From the 13th century onwards, the white form of Manjushri may hold a lotus from which part of a sword comes out, and another supporting a manuscript to his left. The above wears a tall Kashmiri-style crown, princely jewellery, a matching belt and something thicker than a sacred thread but smoother than the garland of flowers we often see on West Tibetan works.
This Manjushri sits with a leg pendant, his foot resting on a large lotus flower, displaying a sole incised with a flower, his hands doing the dharmacakra mudra and holding the stem of two lotuses supporting a (broken) sword to his right and a book to his left, adorned with princely jewellery, a sacred thread, and wearing a long lower garment decorated with double thunderbolts (visvajra) inlaid with (missing) stones in the style of the Densatil monastery. The double-lotus base is placed on a throne supported by snow lions and decorated with lotuses. He has a smiling face with semi-closed eyes and a rectangular urna.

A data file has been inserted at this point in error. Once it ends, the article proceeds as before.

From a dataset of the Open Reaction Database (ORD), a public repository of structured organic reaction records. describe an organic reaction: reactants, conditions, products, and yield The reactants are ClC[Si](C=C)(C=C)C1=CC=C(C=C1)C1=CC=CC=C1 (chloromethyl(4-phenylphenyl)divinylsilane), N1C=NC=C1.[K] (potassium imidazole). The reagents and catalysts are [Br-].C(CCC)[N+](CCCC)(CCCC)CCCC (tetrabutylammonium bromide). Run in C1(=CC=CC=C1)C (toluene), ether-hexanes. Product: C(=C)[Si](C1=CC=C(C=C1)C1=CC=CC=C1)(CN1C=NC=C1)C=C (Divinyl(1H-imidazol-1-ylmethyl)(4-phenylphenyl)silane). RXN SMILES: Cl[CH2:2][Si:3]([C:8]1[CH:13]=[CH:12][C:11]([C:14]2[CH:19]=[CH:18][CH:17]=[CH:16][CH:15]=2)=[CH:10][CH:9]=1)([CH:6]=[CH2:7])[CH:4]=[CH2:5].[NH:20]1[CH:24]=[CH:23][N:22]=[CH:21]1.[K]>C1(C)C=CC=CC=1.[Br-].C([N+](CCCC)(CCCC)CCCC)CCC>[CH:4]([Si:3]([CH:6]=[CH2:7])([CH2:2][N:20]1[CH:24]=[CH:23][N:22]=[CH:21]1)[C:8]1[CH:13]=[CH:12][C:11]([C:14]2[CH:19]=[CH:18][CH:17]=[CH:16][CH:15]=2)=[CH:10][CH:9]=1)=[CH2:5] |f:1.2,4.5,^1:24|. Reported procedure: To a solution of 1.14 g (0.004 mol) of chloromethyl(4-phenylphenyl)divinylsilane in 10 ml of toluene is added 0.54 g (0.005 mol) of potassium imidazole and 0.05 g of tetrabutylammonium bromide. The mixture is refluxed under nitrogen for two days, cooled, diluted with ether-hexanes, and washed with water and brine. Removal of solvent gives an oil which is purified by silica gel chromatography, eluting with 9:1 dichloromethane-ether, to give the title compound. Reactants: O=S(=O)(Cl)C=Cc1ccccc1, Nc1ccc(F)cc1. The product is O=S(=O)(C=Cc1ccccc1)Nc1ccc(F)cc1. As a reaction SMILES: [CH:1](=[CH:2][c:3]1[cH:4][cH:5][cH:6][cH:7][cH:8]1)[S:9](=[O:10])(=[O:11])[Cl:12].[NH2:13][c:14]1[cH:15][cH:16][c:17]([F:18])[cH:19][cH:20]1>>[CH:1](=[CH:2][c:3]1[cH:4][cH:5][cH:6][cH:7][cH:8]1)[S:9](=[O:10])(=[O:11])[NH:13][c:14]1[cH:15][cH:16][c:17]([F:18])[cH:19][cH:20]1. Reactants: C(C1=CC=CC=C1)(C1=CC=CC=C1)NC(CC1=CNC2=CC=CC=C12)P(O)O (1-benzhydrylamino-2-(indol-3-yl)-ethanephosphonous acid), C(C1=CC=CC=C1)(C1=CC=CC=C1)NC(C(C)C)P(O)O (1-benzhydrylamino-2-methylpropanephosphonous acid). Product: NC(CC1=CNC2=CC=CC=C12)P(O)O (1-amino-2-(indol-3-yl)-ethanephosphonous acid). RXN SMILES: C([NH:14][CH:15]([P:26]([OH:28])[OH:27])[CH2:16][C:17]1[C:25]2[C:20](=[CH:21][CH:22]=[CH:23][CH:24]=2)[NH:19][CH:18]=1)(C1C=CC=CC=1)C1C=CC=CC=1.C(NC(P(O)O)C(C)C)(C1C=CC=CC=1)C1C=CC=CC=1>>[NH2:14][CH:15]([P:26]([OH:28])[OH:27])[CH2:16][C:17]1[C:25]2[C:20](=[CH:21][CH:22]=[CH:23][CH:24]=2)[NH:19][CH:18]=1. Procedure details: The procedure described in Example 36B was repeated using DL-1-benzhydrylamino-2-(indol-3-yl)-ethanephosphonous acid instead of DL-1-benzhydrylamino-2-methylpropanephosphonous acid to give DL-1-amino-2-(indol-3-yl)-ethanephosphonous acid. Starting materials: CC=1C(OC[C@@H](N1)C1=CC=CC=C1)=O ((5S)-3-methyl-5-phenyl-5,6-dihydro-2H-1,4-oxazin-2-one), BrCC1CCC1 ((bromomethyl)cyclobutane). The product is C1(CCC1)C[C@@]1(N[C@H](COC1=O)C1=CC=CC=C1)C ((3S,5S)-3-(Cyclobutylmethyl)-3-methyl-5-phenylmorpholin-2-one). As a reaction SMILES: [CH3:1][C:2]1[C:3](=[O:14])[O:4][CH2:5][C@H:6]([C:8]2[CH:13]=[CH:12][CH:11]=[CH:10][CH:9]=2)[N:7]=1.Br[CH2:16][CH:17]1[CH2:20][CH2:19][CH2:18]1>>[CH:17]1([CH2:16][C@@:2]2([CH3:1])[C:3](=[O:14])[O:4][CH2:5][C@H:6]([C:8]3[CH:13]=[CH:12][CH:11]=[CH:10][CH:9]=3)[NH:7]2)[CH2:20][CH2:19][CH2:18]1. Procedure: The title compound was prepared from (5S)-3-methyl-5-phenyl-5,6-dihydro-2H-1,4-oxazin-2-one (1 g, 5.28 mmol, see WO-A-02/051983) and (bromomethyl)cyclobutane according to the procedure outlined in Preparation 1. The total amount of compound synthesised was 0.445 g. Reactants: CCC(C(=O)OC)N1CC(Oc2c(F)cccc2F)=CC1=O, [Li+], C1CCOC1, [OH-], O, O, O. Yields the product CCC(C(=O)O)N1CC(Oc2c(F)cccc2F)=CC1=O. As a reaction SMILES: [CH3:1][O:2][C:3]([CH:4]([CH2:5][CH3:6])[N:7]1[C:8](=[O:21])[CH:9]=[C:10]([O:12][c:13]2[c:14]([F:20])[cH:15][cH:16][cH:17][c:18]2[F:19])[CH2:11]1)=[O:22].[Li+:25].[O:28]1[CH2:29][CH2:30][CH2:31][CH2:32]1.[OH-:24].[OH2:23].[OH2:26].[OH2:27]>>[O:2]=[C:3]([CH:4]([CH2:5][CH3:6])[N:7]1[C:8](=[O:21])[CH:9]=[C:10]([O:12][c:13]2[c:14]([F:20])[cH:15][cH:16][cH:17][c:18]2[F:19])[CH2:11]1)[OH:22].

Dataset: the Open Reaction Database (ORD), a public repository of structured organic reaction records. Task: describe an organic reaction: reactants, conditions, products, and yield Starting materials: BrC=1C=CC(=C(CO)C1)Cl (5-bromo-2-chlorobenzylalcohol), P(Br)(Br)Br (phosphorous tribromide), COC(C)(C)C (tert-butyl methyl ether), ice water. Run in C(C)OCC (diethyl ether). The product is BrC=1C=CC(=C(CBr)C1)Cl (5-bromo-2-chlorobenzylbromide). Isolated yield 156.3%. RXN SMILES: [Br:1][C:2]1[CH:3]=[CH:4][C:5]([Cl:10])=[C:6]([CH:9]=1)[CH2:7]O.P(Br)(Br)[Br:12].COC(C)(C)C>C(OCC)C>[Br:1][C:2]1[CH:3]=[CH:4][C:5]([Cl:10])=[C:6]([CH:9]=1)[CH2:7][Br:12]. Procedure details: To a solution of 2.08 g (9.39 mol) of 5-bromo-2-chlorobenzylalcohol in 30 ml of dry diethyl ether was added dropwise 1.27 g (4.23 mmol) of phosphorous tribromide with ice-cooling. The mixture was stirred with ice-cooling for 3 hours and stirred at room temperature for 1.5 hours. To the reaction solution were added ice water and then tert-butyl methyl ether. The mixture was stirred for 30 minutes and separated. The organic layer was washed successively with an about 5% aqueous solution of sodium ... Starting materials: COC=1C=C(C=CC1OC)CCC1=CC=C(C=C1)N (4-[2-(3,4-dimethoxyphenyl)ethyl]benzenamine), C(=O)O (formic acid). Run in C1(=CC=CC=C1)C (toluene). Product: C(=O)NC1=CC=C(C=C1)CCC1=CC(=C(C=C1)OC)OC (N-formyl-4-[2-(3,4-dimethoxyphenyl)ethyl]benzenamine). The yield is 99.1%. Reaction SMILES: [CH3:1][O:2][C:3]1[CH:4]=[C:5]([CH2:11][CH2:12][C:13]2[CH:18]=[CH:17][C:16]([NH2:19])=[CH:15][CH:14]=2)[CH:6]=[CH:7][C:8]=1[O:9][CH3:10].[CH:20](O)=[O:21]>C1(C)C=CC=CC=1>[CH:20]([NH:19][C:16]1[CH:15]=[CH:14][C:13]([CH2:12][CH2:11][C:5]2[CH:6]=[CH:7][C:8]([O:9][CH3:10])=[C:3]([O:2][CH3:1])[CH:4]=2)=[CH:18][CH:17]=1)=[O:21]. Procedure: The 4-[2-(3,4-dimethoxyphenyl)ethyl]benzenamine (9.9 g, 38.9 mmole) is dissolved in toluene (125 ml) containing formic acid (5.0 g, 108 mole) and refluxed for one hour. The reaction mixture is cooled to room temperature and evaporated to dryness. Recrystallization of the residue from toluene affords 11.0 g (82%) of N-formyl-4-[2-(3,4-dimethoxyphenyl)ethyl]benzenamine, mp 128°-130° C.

Peaceful Manjushri occasionally has a half-vajra finial on his head.
This Nepalese-style work is heavily inlaid with stones including turquoise, lapis lazuli, carnelian. The shape of the petals on the lotus base is typical of Nepalese-style works made in Tibet during the 15th-16th century.
Despite the missing attributes, this sculpture is thought to be depicting Manjushri, a lotus attached to his left elbow, his hands doing the dharmacakra mudra, his chignon topped with a small buddha finial.
On this masterpiece, the lotus to his left supports a book topped with a flaming pearl or jewels, a flaming sword is sprouting from the other and his chignon is topped with a flaming pearl. His five-leaf crown and jewellery are inlaid with turquoise, lapis lazuli and coral. His softly draped lower garment is adorned with a Chinese-style belt typical of Eastern Tibet consisting in long beaded loops and strands of beads that go down to his knees.
Same as before, photo by Skinner.
There is a hair curl (urna) on his forehead.